It probably started out as a flash of lightning that struck a tree. Within hours, it has spread to other trees. And before we knew it, it was a raging forest fire. When I went to the gym, the athletic ones were lined up at the window, watching the powerful plumes of smoke rising above the mountaintop.
It wasn’t the only fire in New Mexico, but it was the latest one in a string of conflagrations that dotted the state’s landscape. And then the fires started in nearby Colorado: vicious, insistent, driving people from their homes, swallowing up houses.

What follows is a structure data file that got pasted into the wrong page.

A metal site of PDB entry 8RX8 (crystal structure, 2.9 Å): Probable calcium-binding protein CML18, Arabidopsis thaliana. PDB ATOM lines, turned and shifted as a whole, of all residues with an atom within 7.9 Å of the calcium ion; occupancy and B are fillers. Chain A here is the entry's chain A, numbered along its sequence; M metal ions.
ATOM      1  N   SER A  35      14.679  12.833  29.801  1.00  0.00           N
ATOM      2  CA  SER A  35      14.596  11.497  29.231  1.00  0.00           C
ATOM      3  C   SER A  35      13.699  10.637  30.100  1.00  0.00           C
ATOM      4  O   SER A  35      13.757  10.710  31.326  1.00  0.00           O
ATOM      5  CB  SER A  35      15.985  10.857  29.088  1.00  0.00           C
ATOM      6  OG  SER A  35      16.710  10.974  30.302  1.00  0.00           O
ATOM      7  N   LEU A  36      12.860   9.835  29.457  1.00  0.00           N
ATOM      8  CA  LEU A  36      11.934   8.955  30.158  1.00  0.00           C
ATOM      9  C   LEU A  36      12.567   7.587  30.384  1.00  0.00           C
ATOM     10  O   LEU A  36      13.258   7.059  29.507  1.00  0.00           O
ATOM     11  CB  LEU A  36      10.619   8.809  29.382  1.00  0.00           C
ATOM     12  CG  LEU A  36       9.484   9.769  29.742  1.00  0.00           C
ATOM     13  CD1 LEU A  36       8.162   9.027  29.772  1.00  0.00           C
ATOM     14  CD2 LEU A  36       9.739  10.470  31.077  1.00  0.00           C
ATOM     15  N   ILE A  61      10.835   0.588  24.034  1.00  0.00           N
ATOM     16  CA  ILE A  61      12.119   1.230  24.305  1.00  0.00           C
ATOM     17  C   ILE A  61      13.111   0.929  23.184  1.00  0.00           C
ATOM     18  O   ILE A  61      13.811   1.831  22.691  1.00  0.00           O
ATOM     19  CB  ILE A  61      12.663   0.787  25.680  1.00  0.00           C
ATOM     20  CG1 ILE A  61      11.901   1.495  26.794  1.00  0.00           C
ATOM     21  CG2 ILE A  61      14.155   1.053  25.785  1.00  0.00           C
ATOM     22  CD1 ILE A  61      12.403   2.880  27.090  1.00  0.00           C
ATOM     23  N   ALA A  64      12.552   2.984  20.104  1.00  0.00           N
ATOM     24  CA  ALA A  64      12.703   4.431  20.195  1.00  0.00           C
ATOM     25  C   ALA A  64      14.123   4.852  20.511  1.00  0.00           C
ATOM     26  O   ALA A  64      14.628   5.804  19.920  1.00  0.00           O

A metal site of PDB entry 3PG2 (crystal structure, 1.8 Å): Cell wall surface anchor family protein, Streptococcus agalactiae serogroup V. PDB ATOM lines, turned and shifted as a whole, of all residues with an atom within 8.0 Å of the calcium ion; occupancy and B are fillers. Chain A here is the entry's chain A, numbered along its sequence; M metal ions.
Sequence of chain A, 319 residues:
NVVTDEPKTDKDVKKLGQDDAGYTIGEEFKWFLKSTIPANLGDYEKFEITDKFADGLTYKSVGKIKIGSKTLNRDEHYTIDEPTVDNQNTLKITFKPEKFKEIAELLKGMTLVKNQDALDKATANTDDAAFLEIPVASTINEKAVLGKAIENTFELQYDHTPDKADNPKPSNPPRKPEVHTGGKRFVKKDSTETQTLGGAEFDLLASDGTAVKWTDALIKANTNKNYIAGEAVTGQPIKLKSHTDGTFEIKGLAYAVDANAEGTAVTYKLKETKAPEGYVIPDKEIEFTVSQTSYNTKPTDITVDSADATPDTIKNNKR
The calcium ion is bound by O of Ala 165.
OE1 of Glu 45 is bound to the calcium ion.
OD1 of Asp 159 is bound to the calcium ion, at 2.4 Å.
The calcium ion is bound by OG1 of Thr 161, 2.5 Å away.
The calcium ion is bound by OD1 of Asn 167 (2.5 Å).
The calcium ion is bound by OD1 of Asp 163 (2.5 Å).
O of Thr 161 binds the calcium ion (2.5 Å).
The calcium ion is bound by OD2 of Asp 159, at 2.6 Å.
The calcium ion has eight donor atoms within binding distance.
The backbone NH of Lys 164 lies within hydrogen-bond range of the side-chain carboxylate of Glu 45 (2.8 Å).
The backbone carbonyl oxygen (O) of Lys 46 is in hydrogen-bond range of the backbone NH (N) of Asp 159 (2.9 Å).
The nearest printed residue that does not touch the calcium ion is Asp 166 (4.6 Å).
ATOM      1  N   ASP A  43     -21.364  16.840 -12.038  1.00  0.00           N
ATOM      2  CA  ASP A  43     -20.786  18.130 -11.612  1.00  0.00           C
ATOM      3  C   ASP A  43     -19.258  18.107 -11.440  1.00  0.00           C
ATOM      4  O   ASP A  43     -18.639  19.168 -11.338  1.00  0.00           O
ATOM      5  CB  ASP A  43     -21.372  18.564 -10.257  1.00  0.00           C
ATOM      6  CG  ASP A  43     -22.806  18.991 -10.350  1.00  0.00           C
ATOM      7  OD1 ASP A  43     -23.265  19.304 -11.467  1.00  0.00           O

Two summers ago, when smoke infiltrated my abode, I threw some belongings in a suitcase and left Dodge. This time it wasn’t so easy and my reaction wasn’t immediate. My husband and I felt like shut-ins, and when we went out for walks, we wore masks. His allergies had recently escalated and inflamed his lungs, and mine were well on the way. We were a wheezing duo.
Damn, I thought. Damn. I was feeling scared and out of sorts. I hated the idea of not feeling safe at home.
It was about 8 o’clock at night a few days ago. The wind suddenly changed course, and the air wasn’t smoky for a while.